C-Ray Benchmark Raspberry Pi Orange Pi

C-Ray should the Raspberry Pi Zero 2 W getting very close to Pi 3 performance.

Raspberry Pi Zero 2 W FLAC Audio EncodingFLAC audio encoding is no different, except we’ll notice the superior performance on Raspberry Pi 4 which must have some specific instructions that accelerate encoding.

Raspberry Pi Zero 2 W temperature chartFor reference, this is what the temperature chart looked like during testing, so never above 75°C.

Raspberry Pi Zero 2 W benchmarks with SBC Bench

We can have a closer look at the performance and temperature under by various loads installing SBC Bench scripts:

Let’s run the benchmark:

No throttling was detected, and the temperature never went over 63°C. The room temperature was about 26 to 27°C at the time of the benchmark.

Raspberry Pi Zero 2 W SBC-Bench temperature chart

This is how results compare to other Raspberry Pi boards at stock frequency.

7-zip benchmarks

AES benchmarks
AES-256 with 16KB blocks

Let’s try to overclock the board to 1.2 GHz by editing /boot/config.txt:

then reboot and check and check the frequency:

Let’s run SBC Bench again:

Raspberry Pi Zero 2 W Overclock Temperature

SBC Bench detects “Silent throttling” but I’m not sure what that means with the temperature not exceeding 70C, and no apparent drops in frequencies in the log:

An overclocked Raspberry Pi Zero 2 W now performs just as well as Raspberry Pi 3 B+ in the 7-zip test, at least with the numbers we’ve got.

7-zip Raspberry Pi Zero 2 W Overclocked
7-zip results

It’s too easy, so let’s put the board inside its enclosure to warm things up a bit…

Raspberry Pi Zero 2 W case

SBC bench:

I got a few problems with RPI Monitor going down during the review, so no chart this time, but we can check the temperature in the log:

Still always under 70°C. I find the average load a bit low at 2.88, so I repeated the test to double-check, and there are indeed there are four p7zip processes running at the same time. It’s just the benchmark may not run long enough to get close to a load average of 4.

7zip load average

Although it will not be needed in most cases, I still decided to test the board with a heatsink to see how much the temperature would lower.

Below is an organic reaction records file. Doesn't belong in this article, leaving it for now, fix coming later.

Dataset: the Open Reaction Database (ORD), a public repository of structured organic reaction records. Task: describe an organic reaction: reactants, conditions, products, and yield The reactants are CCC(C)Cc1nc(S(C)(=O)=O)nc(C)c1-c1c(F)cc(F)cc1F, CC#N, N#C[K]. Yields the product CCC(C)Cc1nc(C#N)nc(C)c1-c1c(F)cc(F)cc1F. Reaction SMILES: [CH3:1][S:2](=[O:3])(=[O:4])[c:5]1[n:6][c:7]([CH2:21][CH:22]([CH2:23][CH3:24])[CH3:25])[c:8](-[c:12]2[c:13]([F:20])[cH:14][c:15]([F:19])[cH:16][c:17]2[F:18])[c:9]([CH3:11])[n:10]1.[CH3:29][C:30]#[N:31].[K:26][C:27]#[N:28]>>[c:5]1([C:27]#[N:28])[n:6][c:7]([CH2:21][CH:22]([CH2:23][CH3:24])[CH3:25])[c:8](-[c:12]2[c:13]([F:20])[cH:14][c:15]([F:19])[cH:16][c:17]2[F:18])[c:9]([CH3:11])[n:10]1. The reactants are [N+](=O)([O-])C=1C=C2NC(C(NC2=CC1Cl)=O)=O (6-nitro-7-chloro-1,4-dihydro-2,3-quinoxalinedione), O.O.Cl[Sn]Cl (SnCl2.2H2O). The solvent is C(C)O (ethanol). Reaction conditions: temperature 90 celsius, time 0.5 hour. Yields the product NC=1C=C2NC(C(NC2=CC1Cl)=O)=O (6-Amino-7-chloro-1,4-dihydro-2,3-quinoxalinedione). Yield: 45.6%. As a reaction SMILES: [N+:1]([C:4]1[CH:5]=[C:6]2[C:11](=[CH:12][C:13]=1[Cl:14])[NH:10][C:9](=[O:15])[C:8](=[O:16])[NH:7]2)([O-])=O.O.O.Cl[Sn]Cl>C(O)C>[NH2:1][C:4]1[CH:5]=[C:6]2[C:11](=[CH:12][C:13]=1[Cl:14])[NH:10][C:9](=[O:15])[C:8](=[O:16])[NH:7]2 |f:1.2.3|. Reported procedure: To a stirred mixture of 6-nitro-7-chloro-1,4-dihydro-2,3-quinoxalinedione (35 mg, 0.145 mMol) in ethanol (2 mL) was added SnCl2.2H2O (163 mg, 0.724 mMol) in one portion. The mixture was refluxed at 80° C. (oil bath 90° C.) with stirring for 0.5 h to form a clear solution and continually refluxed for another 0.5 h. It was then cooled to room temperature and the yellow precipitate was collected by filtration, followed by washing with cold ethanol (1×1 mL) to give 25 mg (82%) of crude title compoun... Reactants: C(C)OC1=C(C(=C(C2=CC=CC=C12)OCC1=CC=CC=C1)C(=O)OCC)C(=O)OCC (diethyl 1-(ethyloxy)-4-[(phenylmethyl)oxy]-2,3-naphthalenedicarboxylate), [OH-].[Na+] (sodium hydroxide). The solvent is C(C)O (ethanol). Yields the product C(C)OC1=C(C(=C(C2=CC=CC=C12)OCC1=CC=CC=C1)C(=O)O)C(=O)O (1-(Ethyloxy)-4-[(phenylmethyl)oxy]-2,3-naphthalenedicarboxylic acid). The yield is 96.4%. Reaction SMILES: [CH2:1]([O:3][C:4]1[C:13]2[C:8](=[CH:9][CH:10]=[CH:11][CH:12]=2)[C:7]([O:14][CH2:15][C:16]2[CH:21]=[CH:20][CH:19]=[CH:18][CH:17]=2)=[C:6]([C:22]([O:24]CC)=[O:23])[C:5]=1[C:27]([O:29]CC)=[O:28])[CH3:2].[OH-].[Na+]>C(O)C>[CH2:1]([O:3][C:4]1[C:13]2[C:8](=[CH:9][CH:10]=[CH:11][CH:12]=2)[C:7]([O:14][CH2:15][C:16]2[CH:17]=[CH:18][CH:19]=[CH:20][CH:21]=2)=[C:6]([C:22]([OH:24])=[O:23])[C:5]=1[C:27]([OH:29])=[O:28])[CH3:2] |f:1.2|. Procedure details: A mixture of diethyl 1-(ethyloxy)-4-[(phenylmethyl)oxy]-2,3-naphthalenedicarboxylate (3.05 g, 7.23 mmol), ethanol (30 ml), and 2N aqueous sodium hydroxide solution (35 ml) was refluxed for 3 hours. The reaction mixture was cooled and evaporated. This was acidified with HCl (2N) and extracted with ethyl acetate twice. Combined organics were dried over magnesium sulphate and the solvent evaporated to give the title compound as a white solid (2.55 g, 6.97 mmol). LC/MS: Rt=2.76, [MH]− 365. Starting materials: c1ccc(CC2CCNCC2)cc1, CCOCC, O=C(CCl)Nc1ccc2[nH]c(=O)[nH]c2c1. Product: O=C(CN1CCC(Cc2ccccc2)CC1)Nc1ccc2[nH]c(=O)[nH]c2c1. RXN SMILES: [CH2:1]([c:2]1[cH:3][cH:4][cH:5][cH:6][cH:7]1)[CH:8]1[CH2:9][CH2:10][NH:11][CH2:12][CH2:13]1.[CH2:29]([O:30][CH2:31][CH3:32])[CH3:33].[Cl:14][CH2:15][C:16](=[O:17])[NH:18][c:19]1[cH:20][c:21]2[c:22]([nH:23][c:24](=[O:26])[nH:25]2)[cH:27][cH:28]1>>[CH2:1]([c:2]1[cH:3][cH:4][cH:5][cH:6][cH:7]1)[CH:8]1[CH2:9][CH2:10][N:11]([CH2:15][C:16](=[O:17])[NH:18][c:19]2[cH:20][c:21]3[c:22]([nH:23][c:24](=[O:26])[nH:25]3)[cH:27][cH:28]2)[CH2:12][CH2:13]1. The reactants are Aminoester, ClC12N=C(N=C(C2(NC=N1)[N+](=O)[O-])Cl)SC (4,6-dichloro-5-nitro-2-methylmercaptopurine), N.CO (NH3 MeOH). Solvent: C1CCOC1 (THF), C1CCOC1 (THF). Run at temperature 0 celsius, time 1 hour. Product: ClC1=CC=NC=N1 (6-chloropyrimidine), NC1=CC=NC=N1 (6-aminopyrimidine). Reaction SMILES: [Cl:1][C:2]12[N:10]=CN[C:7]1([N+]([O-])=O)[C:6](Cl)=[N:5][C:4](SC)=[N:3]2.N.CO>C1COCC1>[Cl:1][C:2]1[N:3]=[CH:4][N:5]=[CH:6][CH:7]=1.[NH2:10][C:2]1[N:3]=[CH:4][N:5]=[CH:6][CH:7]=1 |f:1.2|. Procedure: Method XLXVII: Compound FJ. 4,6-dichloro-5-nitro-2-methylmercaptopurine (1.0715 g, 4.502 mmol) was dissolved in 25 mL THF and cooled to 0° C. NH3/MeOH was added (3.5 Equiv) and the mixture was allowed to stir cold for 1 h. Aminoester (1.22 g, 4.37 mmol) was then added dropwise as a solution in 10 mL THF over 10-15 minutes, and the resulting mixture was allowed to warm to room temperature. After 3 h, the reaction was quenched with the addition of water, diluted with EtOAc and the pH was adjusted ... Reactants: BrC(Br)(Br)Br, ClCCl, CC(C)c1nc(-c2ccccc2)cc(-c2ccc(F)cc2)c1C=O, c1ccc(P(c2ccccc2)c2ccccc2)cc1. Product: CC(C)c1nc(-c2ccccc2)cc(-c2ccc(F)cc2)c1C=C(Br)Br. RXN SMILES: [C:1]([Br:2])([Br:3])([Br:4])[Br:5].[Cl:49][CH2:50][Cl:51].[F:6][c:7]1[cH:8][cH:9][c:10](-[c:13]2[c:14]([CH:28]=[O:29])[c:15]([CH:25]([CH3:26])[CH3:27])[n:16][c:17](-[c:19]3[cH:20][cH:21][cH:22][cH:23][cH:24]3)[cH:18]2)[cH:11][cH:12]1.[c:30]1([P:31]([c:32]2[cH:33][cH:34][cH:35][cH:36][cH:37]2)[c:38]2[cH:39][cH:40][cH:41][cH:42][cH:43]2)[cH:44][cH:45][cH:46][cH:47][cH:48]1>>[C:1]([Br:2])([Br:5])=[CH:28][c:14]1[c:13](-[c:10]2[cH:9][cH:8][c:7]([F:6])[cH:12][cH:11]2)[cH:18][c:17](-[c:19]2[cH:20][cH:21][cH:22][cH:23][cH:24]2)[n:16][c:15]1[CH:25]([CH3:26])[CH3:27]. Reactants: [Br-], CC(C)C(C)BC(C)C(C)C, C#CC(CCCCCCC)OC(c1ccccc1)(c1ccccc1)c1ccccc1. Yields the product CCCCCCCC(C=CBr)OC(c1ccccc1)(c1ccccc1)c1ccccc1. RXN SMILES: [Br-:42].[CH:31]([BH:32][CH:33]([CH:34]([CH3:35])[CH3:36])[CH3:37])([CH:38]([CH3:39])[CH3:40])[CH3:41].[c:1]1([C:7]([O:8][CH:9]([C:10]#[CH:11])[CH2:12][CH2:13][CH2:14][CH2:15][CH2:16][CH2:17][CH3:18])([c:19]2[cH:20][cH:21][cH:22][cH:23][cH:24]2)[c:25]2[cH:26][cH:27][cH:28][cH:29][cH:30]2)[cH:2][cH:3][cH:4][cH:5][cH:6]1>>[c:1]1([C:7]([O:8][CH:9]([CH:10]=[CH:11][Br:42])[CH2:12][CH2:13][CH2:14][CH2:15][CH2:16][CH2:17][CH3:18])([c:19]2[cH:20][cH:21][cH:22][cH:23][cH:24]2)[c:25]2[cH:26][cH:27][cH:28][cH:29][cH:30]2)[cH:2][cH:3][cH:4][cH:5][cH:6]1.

Raspberry Pi Zero 2 W heatsinksBut the heatsinks I used with Raspberry Pi 4 were not quite suitable for the smaller board, especially the “ICE Tower CPU cooling fan“… So I went with a smaller heatsink that could also be used within the enclosure.Raspberry Pi Zero 2 W HeatsinkLet’s run SBC Bench script one last time for today:

Same silent throttling warning, but 7-zip results were marginally better (up to 3,648 points), and the temperature only went up to about 64°C.

Pi Zero 2 W Heatsink overclocked temperatureThat’s about 6°C cooler than our overclocked test without a heatsink.


The Raspberry Pi Zero 2 W performs nearly as well as a Raspberry Pi 3 B+ especially when overclocked, and despite its small size has no problem staying cool. That means most people will not need to add a heatsink to the board, unless possibly for full loads for an extended time, or higher room temperature (35°C+). However, the smaller memory capacity (512MB) and available connectors will probably make it suitable for different use cases.

I’d like to thank Raspberry Pi Trading and Eben Upton for sending a review sample. I may continue this review a little later by checking out the power consumption in different configurations using Qoitech Otii Arc power supply.

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2 years ago

Thank you! So single-threaded performance at 600 MHz is identical or even slightly better than original Zero (ARM11 at 1000 MHz). Multi-threaded performance at least 4 times better.